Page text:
- Daily Count of Fans Online [Page Level, Column BT]
This is a new metric to look at in Facebook Insights. Facebook now has started giving you the number of your Fans online on a given particular day. This can give you a fair perception of the % of your Fans online on Facebook and how many actually see your content (Reach Penetration). This can later be used to plan content accordingly (if your fans are more active on weekends against weekdays) and then you can always circle the most active hours via the Facebook Insights Dashboard (Look under ‘Posts’ à ‘When Your Fans are Online’)
If you are looking at the granular data in the exports too, You can look at the last worksheet (“Daily Liked and online”) in the Page Level Export which does contain the number of your Fans online broken down on a hour by hour basis.
- Weekly Reach / PTAT Demographics [Page Level]:
Facebook has not totally wiped out the PTAT metric from Insights. The Reach demographics will tell you about your content being visible to which part of your Target Audience and the % of people actually interested in your content. The PTAT/Reach metric can be utilized for each demographic category and can compare the most engaged demographic to cater to accordingly.
Facebook has renamed the PTAT with a new kind of metric named ‘Positive Feedback’ which can be found under the last worksheets of your Page Level Exports. The metrics are the ones which created stories around your page (‘Shares’ have been renamed as ‘Links’). The metric is not much of a help on an overall basis, but proves useful when looked at from a post by post basis.
- Total Post Reach in Fans [Post Level, Column T]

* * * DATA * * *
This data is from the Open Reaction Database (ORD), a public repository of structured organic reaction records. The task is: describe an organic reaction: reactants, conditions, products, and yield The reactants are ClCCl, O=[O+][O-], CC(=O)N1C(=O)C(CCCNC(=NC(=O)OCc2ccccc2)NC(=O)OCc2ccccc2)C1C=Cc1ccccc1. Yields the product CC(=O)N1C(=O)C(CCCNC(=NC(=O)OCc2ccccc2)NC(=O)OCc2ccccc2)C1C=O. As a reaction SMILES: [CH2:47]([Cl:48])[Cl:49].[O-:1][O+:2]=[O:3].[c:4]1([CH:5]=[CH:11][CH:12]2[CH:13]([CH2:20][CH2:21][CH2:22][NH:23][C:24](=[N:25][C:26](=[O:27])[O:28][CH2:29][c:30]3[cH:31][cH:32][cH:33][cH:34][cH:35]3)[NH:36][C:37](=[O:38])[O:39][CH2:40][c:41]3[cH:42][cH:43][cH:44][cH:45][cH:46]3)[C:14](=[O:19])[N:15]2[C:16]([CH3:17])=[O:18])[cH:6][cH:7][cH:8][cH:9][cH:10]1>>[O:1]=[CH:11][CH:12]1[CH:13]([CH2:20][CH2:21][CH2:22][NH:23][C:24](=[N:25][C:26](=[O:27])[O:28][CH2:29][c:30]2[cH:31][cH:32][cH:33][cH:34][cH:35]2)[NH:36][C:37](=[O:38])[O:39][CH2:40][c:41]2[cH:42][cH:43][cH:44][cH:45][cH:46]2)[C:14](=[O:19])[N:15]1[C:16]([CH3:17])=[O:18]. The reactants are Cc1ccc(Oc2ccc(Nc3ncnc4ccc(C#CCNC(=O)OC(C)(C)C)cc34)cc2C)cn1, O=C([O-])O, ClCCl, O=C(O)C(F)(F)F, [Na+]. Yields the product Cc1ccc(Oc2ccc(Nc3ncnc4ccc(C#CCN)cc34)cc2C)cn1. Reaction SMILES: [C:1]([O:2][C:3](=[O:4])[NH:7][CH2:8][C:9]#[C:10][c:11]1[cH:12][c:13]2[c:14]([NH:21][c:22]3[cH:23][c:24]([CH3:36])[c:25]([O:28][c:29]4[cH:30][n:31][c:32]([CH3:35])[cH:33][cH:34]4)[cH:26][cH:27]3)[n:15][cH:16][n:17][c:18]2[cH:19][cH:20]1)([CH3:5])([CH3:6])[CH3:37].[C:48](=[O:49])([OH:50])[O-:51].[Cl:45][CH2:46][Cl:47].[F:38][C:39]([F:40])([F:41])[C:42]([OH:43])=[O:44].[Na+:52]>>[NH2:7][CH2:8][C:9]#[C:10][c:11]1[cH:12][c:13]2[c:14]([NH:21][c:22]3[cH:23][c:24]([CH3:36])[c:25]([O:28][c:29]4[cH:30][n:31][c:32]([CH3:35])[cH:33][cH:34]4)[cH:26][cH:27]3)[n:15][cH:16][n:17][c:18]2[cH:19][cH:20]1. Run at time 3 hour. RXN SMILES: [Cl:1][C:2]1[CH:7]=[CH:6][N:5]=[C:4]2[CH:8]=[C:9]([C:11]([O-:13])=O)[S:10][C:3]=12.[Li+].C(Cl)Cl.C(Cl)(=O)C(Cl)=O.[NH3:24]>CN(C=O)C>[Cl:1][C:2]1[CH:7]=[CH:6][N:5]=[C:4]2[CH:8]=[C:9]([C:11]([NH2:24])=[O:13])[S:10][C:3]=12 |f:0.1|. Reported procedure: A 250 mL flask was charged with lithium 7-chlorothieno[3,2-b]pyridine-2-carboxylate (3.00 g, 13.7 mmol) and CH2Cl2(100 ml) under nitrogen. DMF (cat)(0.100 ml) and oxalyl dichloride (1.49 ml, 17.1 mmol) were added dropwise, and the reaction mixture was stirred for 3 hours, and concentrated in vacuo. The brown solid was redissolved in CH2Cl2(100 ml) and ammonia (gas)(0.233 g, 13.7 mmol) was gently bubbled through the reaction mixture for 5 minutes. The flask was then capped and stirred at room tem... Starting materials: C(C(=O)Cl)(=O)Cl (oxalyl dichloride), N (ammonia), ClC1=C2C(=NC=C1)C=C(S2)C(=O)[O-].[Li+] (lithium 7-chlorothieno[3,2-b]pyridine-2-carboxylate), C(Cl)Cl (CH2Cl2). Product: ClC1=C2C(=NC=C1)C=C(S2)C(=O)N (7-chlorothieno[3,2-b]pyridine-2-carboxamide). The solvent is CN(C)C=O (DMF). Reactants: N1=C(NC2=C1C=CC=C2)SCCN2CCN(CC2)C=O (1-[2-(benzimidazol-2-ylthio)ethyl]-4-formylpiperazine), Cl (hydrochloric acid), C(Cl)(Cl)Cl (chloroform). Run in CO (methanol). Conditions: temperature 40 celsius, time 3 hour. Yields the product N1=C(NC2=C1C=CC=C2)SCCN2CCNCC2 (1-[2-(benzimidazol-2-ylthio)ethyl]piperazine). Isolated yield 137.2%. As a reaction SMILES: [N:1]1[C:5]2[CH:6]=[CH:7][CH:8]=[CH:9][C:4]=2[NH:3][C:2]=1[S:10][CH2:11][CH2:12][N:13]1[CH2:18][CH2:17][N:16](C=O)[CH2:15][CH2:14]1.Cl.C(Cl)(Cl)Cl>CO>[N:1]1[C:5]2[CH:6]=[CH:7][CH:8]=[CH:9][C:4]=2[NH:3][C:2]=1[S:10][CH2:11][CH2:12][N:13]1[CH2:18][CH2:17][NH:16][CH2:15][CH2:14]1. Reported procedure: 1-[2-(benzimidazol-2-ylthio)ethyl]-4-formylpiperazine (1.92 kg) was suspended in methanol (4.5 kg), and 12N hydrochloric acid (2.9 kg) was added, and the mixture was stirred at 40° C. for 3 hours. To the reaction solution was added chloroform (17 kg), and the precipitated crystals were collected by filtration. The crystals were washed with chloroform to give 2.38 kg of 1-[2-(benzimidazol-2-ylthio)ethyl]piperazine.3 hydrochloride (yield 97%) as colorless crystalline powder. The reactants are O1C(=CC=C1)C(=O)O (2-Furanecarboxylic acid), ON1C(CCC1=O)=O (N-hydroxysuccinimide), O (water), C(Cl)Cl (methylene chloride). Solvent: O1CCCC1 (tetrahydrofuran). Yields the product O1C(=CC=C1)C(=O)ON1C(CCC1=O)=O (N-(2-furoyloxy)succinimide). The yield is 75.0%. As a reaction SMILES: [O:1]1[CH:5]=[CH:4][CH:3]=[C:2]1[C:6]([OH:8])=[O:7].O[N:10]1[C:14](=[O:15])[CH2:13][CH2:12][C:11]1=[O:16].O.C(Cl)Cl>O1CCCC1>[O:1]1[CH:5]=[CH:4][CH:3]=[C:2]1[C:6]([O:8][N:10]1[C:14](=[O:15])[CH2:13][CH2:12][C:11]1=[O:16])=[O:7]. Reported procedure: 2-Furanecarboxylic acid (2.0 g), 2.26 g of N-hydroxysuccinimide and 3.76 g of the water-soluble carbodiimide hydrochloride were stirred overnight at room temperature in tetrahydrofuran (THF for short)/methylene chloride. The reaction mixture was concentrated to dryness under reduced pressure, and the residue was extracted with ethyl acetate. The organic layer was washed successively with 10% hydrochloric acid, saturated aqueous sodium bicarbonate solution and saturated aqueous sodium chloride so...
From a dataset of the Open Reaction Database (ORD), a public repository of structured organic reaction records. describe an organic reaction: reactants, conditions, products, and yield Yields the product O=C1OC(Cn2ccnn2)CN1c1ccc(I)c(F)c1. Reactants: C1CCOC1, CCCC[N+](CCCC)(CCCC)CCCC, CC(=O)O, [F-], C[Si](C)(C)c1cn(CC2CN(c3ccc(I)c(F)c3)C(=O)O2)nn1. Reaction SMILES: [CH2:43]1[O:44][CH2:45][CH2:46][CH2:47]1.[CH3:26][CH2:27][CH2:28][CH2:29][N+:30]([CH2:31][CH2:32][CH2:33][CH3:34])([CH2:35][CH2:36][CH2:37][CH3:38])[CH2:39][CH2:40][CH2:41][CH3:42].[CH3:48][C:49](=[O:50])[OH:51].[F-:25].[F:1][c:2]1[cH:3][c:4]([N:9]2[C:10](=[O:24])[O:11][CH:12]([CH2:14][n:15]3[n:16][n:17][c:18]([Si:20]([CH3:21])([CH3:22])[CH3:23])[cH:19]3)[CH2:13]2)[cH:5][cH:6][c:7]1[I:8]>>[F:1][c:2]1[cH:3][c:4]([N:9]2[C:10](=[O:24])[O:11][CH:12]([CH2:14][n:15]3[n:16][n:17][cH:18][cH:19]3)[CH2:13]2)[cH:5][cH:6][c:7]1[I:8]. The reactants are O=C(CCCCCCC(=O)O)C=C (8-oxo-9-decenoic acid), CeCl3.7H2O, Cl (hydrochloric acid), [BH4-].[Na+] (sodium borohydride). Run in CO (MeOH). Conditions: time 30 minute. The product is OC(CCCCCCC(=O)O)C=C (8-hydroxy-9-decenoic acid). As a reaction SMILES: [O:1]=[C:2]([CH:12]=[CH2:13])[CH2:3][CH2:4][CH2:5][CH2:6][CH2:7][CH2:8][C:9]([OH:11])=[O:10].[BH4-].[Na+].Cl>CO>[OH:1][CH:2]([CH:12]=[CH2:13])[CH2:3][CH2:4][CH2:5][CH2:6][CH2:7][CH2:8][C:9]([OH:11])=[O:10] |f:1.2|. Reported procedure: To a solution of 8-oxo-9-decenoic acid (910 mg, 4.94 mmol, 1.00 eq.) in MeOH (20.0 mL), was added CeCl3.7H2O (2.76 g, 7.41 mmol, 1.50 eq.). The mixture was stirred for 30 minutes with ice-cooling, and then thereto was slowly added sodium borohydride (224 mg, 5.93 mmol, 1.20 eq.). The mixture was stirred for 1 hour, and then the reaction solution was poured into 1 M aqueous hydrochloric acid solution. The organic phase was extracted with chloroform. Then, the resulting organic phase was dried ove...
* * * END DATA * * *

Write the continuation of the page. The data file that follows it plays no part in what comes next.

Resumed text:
Coming to Post Level Data, this is the data you should keep a look at to know the % of your Fans seeing your content on a post by post basis. Facebook has made it easier for Brands to look at the reach of their audience and determine where they are standing as far as their message content is concerned.
- Engaged Fans: [Post Level, Column W]
Engaged Fans are anyone clicking on your post level content which does not necessarily end up in story creation. The figure calculates the same way Engaged Users are calculated and is a subset of that number containing only the Fans of the Page (as compared to Engaged Users which contains Fans as well as Non Fans).
- Type of Post Consumptions [Post Level, 4th Worksheet]:
Looking at the type of consumption can give you a different perspective to look at a content level. Many Brands I have seen use Photos for every bit of information. That might be successful in a lot of scenarios, but fails when you are looking for Fans to be redirected to your websites. With Facebook providing a richer image area for Link based posts as well, Brand can check how much Link based posts work again Photo based posts with the audience. Post Consumptions cover:
- Video Plays
- Photo Views
- Link Clicks
- Other Clicks (Includes Likes, Comments, Shares and clicks on the posts)
You can always check your link clicks under this tab and cross check this with your Google Analytics and bit.ly shortened links. The post level can also be divided in to different post buckets (Product/Generic/Theme) and then be cross examined with each other to see which content bucket draws the maximum response.
Some Derived KPI’s:
We also look at some derived metrics which can act as a benchmark for your progress on a month over month basis:
Type of Export
Post Engagement RatePost Level# of Engaged Users/ Total Post ReachCan be used for detecting the % of users engaged with your contentFan Engagement RatePost Level# of Engaged Fans / Post Reach of FansCompared to overall basis, this metric will give you the % of your Fans engaged on your contentOrganic Reach PenetrationPost Level# of Fans Reached / Total Fans of the Page on that given dayGives you a perspective of the % of your Fans you are reaching out.Post Consumption RatePost Level# of post consumptions out of the total post impressions servedFan/Non Fan Reach RatioPost LevelCan be termed as a ratio of post reach divided among Fans & Non Fans